Histologic Evaluation of Porcine Skin Incisions Produced by CO2 Laser, Electrosurgery, and Scalpel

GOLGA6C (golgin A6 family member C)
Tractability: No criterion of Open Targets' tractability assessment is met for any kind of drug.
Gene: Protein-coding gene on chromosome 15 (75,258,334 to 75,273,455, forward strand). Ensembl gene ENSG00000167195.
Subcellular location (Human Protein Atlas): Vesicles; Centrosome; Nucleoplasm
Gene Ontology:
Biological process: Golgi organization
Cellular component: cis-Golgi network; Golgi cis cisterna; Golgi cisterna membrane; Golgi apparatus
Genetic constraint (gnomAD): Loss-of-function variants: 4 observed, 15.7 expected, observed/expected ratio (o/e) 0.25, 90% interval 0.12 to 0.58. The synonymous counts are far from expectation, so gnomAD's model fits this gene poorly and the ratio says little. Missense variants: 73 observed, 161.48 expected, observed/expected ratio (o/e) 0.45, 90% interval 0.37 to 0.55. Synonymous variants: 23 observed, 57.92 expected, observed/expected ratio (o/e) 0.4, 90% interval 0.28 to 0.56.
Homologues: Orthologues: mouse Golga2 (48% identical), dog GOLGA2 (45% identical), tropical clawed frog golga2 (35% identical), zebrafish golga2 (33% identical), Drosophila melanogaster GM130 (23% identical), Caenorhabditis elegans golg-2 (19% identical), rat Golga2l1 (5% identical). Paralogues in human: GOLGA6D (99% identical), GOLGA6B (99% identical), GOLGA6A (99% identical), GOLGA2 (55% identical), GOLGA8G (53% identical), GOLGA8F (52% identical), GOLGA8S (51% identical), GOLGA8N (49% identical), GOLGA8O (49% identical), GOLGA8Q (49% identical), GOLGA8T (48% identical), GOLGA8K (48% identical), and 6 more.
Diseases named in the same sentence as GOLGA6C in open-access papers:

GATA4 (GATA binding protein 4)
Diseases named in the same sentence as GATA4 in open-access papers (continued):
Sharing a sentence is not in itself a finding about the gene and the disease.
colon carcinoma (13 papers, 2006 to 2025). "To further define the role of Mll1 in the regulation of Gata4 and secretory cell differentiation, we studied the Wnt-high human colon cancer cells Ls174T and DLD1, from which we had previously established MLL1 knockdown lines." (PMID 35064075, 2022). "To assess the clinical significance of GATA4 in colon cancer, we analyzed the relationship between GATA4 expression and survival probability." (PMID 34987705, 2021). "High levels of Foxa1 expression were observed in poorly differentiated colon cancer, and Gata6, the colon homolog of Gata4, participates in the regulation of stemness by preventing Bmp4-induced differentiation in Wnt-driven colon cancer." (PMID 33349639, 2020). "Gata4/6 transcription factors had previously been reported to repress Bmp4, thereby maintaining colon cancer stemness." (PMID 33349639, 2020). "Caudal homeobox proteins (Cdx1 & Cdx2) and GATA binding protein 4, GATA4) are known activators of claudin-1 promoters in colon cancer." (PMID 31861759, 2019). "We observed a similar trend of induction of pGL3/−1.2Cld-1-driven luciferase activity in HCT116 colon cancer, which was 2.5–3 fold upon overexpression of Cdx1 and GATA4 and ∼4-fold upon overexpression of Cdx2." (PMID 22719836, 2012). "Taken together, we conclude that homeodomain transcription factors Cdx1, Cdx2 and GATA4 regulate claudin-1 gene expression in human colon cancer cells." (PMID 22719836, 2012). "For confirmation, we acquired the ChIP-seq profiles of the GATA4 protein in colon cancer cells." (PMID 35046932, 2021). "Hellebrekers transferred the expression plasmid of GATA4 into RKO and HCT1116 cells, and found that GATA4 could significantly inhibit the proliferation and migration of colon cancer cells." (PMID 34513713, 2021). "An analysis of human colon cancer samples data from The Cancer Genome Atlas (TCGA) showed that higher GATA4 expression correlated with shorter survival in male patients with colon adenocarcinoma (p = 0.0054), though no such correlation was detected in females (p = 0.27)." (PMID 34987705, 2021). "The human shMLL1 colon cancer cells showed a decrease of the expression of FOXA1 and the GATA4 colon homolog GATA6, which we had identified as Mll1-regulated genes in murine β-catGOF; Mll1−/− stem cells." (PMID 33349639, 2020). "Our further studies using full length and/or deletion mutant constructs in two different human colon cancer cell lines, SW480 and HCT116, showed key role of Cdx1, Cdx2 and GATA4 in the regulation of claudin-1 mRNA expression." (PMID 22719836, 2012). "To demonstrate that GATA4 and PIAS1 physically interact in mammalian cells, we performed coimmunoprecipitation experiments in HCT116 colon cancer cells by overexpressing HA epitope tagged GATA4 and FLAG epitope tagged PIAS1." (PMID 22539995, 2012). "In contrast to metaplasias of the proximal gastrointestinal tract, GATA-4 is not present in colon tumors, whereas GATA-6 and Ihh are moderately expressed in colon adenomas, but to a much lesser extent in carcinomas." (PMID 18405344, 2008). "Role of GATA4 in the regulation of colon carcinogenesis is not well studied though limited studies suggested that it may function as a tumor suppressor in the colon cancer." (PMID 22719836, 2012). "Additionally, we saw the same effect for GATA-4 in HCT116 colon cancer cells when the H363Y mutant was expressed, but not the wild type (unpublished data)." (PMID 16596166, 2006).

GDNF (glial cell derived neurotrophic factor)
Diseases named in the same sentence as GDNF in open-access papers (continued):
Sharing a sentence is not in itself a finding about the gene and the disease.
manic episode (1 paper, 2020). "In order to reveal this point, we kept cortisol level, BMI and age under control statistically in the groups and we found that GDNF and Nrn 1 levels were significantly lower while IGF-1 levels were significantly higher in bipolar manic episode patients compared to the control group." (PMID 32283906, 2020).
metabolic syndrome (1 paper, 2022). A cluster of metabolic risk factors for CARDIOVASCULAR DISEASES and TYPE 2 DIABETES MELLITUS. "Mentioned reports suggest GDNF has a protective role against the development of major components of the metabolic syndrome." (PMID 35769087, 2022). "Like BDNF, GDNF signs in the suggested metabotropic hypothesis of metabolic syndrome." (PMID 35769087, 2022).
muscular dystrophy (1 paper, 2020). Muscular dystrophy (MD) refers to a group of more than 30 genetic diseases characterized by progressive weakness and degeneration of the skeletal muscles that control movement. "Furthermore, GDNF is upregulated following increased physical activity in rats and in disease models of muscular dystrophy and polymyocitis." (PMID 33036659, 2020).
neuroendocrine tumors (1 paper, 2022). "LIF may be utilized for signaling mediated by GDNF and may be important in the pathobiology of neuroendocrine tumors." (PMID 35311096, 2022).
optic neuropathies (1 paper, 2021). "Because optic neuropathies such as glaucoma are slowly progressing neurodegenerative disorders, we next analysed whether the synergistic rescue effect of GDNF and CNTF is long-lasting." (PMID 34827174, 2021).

The purpose of tis study was to histologically compare the healing of porcine skin incisions made by CO2 laser, electrosurgery, and conventional scalpel. Incisions were made on the dorsal thorax of two microswine at staggered time intervals allowing the harvest of specimens at 0, 4, 7, 14, and 21 days postsurgery at the time of sacrifice. Each of the following histologic zones were identified and measured for both laser and electrosurgery incisions: (1) zone of tissue ablation, (2) zone of thermal necrosis, and (3) width of surface damage. The depth of cut and width of surface opening was meausred for the scalpel incision. Furthermore, for each specimen, the presence and character of inflammatory cell infiltrate was noted, as well as the relative times at which bridging of the incision by connective tissue and coverage of the wound by an intact epithelial layer had occurred. Results showed that in this wound-healing model, the scalpel incisions produced more defined borders, healed more rapidly, and resulted in less collateral tissue damage than those produced by CO2 laser or electrosurgery. It was also noted that to create a wound 1. 29 mm in depth required at least five passes of the laser beam within the same line of incision using 206.4 J/cm2 (6 W. continuous mode).